Computational protocol: Antibiotic-induced release of small extracellular vesicles (exosomes) with surface-associated DNA

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Protocol publication

[…] Two biological replicates were prepared for MS analysis. 20 µL of each sample was digested following extraction of the proteins. Tryptic peptides were desalted using PierceTM C18 spin columns (Thermo Fisher Scientific) and analyzed using a Dionex Ultimate 3000 Nano LC System (Sunnyvale, CA) coupled to a Bruker Maxis II Q-TOF mass spectrometer (Bremen, Germany) with CaptiveSpray nanoBooster ionization source. In case of the first vesicle isolation separation of the peptides was achieved online using a 15 cm Acclaim Pepmap RSLC nano HPLC column (Thermo Fisher Scientific) following trapping on an Acclaim™ PepMap100™ C18 Nano-Trap column (5 µm, 100 Å, 100 µm × 20 mm, Thermo Fisher Scientific). Peptides originating from the second vesicle isolation were separated online using a 25 cm Waters Peptide BEH C18 nanoACQUITY 1.7 µm particle size UPLC column following the same trapping conditions. Data were processed with ProteinScape 3.0 software (Bruker Daltonik GmbH, Bremen, Germany). Protein identification was performed against Swissprot database (2015_08) using Mascot (Matrix Science, London, UK; version Mascot 2.5) and X! Tandem (The GPM,; version 2007.01.01.1) search engines. The following parameters were applied: Homo sapiens taxonomy, trypsin enzyme, 7 ppm peptide mass tolerance, 0.05 Da fragment mass tolerance, 2 missed cleavages. Carbamidomethylation was set as fixed modification, while deamidation (NQ), oxidation (M) and pyro-carbamidomethylation (N-term C) as variable modifications. Scaffold (version Scaffold_3_00_07, Proteome Software Inc., Portland, OR) software was used to validate peptide and protein identifications as previously published. Label-free quantification of histones was performed using MaxQuant software version […]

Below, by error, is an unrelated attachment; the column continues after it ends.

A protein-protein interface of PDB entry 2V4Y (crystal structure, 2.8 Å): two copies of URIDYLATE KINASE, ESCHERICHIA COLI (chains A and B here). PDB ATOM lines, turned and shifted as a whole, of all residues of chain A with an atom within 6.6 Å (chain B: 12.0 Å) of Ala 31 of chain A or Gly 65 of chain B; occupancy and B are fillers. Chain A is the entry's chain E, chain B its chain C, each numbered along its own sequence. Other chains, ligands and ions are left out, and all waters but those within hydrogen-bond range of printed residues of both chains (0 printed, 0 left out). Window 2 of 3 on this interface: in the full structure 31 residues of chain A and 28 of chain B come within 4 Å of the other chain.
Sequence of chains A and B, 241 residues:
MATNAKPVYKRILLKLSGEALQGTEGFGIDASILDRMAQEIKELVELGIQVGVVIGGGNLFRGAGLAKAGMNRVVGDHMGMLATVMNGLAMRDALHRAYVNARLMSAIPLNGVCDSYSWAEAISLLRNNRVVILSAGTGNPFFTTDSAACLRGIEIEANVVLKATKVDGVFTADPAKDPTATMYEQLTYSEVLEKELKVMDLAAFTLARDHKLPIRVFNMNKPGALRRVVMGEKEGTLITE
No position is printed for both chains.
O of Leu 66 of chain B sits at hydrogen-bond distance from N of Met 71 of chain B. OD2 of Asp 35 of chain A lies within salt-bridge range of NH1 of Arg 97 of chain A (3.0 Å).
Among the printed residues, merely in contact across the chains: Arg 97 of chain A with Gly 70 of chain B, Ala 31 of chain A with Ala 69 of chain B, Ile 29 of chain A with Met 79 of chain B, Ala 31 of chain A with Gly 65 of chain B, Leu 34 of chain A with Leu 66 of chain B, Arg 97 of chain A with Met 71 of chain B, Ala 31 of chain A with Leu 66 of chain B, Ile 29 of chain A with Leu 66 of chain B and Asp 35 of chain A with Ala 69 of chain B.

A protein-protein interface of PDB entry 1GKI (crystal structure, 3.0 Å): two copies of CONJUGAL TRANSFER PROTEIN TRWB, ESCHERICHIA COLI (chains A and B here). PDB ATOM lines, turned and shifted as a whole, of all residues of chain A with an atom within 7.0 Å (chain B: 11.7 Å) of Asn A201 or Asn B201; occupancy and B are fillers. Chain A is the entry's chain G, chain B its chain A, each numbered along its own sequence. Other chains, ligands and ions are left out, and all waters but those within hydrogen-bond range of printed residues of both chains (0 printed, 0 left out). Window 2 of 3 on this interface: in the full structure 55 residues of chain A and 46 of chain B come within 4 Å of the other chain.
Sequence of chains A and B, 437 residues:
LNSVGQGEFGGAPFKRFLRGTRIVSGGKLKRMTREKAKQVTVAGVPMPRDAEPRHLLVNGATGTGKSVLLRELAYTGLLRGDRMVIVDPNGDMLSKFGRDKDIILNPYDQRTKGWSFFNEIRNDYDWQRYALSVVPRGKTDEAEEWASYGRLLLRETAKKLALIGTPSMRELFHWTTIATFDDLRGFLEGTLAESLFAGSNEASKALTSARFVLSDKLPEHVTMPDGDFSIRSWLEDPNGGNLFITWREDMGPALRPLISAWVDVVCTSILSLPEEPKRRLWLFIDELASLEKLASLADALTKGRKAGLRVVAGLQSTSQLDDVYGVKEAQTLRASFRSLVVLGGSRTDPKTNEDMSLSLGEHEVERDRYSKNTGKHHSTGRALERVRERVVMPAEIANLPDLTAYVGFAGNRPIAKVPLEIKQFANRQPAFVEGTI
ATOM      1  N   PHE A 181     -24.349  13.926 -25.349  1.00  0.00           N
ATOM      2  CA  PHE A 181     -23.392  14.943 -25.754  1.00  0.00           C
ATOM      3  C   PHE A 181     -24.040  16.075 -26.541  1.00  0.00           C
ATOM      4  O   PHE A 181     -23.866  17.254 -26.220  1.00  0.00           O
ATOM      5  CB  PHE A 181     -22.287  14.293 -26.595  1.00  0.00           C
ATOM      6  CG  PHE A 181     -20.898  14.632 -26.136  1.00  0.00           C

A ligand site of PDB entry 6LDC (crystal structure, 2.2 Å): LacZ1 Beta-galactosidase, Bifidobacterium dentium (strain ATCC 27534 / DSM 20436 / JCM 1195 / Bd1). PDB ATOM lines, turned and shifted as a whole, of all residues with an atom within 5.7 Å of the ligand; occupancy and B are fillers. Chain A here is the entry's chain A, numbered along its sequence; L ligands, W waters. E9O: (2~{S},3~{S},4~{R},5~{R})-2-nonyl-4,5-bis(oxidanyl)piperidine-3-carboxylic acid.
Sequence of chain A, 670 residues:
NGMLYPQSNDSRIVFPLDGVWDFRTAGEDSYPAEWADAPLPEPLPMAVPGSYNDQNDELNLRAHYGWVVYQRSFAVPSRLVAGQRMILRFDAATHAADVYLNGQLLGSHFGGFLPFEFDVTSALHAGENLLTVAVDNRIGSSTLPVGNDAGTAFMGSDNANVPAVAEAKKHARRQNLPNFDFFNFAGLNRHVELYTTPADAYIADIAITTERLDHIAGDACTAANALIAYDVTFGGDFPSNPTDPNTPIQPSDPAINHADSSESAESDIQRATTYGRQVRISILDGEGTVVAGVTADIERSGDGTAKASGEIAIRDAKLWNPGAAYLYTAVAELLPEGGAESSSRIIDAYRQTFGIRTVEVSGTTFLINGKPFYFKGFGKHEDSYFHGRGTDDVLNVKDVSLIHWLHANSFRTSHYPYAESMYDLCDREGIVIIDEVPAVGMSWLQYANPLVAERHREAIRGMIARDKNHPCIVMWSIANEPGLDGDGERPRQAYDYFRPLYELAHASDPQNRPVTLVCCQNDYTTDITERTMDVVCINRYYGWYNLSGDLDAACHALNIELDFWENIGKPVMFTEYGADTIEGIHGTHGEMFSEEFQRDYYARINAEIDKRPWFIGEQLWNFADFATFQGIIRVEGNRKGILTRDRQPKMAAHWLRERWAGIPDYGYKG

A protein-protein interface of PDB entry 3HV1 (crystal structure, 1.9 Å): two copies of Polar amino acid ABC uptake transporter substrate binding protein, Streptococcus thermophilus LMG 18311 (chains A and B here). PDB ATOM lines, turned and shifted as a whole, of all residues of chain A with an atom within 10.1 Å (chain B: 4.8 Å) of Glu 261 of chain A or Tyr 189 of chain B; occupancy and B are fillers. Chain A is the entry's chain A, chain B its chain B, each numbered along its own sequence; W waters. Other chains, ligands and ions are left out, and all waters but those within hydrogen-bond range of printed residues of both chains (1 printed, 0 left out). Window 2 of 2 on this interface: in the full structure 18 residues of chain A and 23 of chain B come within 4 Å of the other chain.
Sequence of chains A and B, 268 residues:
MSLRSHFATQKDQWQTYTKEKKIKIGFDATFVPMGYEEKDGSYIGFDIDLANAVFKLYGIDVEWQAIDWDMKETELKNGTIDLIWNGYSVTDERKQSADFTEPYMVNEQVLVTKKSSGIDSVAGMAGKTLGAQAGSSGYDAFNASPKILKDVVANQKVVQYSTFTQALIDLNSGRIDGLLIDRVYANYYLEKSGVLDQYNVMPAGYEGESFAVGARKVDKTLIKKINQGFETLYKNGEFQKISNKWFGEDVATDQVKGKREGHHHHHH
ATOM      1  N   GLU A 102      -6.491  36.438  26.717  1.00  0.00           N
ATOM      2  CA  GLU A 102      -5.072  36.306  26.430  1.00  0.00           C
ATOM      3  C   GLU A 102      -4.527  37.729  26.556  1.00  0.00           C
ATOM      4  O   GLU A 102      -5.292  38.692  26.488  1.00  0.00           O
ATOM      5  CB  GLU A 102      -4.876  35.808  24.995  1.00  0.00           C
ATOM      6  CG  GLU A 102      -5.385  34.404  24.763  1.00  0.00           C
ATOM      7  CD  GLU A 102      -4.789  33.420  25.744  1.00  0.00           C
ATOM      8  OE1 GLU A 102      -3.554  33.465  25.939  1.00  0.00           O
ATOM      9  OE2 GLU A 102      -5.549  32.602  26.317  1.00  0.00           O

Pipeline specifications

Software tools X! Tandem, MaxQuant
Application MS-based untargeted proteomics
Organisms Homo sapiens
Diseases Bacterial Infections, Mycoplasma Infections
Chemicals Ciprofloxacin, Fluoroquinolones